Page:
Paying the Tab: The Costs and Benefits of Alcohol Control

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Princeton University Press, Aug 5, 2007 - Business & Economics - 262 pages
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"There is a vast literature on the illicit drugs, a large literature on nicotine, and nothing up-to-date and authoritative on the second most deadly, and arguably the most damaging, alcohol. Phil Cook, with a modesty and understatement that inspire trust, explores the options for reducing the harms, allowing the benefits, and respecting personal liberty. This is a masterly combination of analysis and evidence. It is also beautifully written."--Thomas C. Schelling, Nobel Prize-winning economist

"The war on tobacco was won: the harms were recognized and measures taken to reduce them. In this compelling book, Philip Cook shows that the war on alcohol, too, can be won if policymakers act on the overwhelming and converging evidence that simple measures can reduce the short-term and long-term harms caused by drinking. He brings order to a highly complicated set of causal issues by telling us what may be true, what is probably true, and what is indisputably true; and he shows how large gains can be made simply by taking account of the last set of facts."--Jon Elster, Columbia University

"This book contains the most thorough and penetrating analysis of alcohol-control policy to date. It is certain to become a landmark in the fields of health, economic, and public policy. It is a tour de force of virtually every aspect required to formulate sound policy in this crucial area. Bravo!"--Michael Grossman, City University of New York Graduate Center

"No previous book has brought alcohol policy issues together as comprehensively and set them in context as effectively as this one does. Perhaps most impressive is its author's ability to incorporate research from many fields and to translate this evidence and the evidence from his original analyses into a book that is both highly readable and accessible to a wide audience--an audience ranging from policy researchers and policymakers to public health professionals, historians, economists, and general readers."--Frank J. Chaloupka, University of Illinois, Chicago, and director of ImpacTeen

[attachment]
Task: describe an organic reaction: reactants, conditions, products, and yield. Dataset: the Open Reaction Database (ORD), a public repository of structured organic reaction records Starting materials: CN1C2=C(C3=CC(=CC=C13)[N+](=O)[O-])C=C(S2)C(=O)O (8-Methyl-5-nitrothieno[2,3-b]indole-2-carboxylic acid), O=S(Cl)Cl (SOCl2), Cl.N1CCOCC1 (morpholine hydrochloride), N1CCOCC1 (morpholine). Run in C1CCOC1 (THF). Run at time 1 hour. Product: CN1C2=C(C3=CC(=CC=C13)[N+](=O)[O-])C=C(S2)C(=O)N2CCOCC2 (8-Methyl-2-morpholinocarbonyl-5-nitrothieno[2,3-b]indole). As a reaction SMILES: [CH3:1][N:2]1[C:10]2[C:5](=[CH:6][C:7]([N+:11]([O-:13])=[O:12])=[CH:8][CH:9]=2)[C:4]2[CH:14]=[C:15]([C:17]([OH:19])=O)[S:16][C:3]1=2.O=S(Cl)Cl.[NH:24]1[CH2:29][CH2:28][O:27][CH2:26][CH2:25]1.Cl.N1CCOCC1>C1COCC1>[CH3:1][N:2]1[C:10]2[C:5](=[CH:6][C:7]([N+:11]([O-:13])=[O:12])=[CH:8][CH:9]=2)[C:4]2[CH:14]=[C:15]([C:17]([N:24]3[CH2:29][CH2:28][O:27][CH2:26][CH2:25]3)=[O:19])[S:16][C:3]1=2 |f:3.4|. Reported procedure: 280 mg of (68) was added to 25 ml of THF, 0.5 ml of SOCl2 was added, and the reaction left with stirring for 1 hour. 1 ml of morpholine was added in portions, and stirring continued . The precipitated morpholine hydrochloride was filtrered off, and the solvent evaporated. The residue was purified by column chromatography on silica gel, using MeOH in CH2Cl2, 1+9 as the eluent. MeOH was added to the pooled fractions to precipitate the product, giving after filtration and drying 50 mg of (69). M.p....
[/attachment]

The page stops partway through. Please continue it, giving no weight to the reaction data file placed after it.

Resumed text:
"Paying the Tab is unequivocally a major contribution to the field. Fully covering issues on both the supply and demand side of the market, with a wealth of new data, it provides the most comprehensive discussion of alcohol control that I am aware of. Economists will benefit tremendously from its presentation of the context for our current approach to the issue, and noneconomists will welcome the clear yet complete exposition of the methods used by economists to evaluate public policy."--Sara Markowitz, Rutgers University


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Rise and Fall of Alcohol Control
A Brief History of the Supply Side
The Alcoholism Movement
Evidence of Effectiveness
Drinking A Primer
Prices and Quantities
Alcohol Control as Injury Prevention
Evaluating Interventions
Regulating Supply
Taxing the Alcohol Industry
Youth as a Special Case
AlcoholControl Policy for the TwentyFirst Century
Methodological Appendix

LongTerm Effects Hearts and Minds
The Drinkers Bonus
Assessing Policy Options

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About the author (2007)

Philip J. Cook is professor of public policy and economics at Duke University and former director of the university's Sanford Institute of Public Policy. His books include Gun Violence, The Winner-Take-All Society, and Selling Hope.

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